Old Dog Care is a Balancing Act (+ quality of life is key)
Caring for an old dog can be hard. When you’re juggling the treatment of a number of different diseases, quality of life is always the most important consideration.
My 16-year-old Jack Russell has an ulcer on his right eye and I would like to know ways that I can treat him. The vet has prescribed medication. Just recently I have started Nubi on hemp oil, which seems to be having a positive effect. The ulceration on his eye is in addition to an ever-growing list of health issues, including idiopathic vestibular disease at the end of last year. More recently followed by an infection in his nose, sneezing, chest and losing weight. Considering he weighed 5kgs for most of his adult life, losing 400 grams is significant. We have had numerous trips to the vet. Nubi becomes extremely stressed taking tablets and generally spits them out. I have tried mixing the tablets with his food/treats and he either won't eat it at all, eats around it, or as previously stated, spits them out. Our vet recently gave Nubi a long acting antibiotic as an alternative to tablets. I don't know if there is any link but the night of the vet visit an antibiotic injection was given and Nubi's health rapidly decreased. His breathing became more difficult, he sneezed increasingly and wouldn't eat or drink. I still take him for short walks which he enjoys immensely, he wags his tail, sniffs around, cocks his leg without losing his balance and manages very well. Any advice you are willing to provide is greatly appreciated.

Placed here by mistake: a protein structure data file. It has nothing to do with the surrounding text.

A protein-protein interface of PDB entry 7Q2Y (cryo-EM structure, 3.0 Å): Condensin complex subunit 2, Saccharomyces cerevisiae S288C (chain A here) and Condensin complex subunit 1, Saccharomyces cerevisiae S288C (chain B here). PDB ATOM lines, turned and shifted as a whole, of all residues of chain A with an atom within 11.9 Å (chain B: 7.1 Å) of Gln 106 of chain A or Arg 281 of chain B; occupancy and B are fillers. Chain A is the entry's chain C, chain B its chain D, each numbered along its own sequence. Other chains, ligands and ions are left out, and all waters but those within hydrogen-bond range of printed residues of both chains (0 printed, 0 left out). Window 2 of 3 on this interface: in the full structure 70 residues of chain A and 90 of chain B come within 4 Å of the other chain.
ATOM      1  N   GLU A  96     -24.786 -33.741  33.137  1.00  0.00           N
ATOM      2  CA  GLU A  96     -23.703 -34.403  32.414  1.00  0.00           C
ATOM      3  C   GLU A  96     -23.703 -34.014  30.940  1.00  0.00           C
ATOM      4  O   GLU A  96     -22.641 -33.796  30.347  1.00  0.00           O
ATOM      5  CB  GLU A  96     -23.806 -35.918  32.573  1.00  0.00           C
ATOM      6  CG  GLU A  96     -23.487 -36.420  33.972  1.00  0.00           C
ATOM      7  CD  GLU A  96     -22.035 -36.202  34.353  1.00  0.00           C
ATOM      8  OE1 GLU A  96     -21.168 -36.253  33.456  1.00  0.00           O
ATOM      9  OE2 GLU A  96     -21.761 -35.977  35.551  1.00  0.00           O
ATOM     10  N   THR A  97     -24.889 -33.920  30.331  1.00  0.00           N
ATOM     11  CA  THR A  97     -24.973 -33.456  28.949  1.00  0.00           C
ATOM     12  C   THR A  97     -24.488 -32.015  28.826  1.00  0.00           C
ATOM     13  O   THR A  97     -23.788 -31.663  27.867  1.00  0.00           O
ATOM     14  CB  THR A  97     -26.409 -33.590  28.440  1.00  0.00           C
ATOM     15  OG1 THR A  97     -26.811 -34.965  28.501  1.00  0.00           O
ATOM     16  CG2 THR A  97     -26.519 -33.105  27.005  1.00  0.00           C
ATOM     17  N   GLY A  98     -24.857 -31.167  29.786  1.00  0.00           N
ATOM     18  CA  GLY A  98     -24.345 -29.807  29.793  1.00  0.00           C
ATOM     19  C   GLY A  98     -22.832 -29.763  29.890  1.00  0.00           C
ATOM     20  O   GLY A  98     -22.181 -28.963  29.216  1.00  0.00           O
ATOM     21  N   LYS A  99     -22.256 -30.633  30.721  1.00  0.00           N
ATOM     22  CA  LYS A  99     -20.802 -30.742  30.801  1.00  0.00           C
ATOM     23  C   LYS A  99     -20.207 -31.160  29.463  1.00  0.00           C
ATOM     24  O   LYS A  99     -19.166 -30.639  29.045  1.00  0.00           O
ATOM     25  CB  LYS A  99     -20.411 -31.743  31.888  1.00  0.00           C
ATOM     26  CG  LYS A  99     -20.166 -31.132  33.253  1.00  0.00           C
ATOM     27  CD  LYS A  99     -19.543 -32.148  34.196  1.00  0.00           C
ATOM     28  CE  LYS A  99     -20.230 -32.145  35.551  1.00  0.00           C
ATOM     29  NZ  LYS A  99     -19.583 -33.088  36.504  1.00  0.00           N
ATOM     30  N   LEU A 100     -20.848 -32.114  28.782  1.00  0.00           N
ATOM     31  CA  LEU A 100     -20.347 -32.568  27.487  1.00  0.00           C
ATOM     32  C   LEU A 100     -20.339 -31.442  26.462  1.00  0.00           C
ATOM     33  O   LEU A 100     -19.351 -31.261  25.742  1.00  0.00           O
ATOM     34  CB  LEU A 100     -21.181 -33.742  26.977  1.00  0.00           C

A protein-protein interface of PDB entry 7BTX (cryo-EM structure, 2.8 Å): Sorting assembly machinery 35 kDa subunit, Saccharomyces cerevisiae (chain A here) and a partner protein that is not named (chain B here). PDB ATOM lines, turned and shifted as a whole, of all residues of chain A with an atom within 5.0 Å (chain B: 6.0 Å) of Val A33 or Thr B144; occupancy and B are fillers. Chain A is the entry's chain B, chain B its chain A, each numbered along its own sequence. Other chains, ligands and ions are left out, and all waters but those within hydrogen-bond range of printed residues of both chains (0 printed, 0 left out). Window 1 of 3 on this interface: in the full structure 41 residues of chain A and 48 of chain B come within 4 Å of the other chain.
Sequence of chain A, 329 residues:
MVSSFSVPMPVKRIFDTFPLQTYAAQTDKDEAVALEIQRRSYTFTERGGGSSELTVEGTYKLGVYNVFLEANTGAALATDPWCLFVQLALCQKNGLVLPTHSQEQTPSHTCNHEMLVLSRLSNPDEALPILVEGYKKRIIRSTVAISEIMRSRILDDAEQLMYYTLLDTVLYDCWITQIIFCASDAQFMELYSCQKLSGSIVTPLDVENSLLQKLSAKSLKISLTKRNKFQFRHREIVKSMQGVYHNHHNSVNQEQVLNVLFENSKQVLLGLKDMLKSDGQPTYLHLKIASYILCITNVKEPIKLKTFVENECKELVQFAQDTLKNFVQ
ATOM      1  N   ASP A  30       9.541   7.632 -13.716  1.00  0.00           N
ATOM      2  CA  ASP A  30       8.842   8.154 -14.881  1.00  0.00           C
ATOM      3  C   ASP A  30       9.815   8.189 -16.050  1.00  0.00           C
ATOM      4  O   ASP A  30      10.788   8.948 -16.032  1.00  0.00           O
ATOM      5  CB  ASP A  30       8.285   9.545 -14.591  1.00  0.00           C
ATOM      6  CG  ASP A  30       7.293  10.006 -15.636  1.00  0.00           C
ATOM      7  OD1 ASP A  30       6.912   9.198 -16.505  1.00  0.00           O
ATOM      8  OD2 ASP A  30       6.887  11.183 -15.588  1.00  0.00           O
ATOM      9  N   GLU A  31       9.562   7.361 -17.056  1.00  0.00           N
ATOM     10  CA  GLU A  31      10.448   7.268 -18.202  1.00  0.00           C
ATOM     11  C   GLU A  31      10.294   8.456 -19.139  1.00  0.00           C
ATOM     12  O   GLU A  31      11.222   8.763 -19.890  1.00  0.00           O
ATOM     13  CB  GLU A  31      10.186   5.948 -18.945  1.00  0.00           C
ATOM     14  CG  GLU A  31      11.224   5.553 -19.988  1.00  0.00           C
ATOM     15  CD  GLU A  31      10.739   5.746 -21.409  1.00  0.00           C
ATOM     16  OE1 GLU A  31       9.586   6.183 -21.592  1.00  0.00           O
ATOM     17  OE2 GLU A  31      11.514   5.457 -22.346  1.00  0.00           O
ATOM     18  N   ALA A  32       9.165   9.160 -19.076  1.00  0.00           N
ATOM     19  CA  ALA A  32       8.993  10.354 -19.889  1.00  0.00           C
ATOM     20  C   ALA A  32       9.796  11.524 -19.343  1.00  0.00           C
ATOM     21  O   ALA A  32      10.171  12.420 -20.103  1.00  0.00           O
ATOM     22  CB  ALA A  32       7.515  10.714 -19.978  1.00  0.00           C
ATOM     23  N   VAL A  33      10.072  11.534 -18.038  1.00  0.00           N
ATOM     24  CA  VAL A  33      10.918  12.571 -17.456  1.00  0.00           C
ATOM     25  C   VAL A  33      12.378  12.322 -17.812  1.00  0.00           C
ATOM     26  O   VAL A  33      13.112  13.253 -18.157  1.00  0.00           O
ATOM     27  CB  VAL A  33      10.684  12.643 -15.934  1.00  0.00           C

And my final question comes from Julie who’s wondering if there's any link to the antibiotics and her dog’s decline, and really just looking for general advice, not just about the eye ulcer but treating Nubi in general with all the challenges that he's got.
Now I'll start off by saying that this is a really challenging one to answer in a forum such as this because it's likely that there’s many different health issues all contributing to the overall health picture that we've got in this geriatric dog.
So if we start off with eye ulcers now there's a number of different causes for that. By and large, we treat them with an antibiotic ointment that will help prevent infection, while the ulcer heals. But equally, it depends on what the cause of that ulcer was.
If it’s caused by something called dry eye than we need as well as a tear replacer, we might need a specific treatment, a specific eye drop for that. There is actually an immunosuppressant that tries to encourage the production of tears. If it was due to a foreign body, so something being stuck under the eyelid then clearly that needs to be removed. If it was caused by something called an entropion, which is the rolling in of the eyelids causing the hair on the eyelids to scratch the eye, then there's specific treatments that we need for that which is typically surgery to correct that rolling in of the eyelids.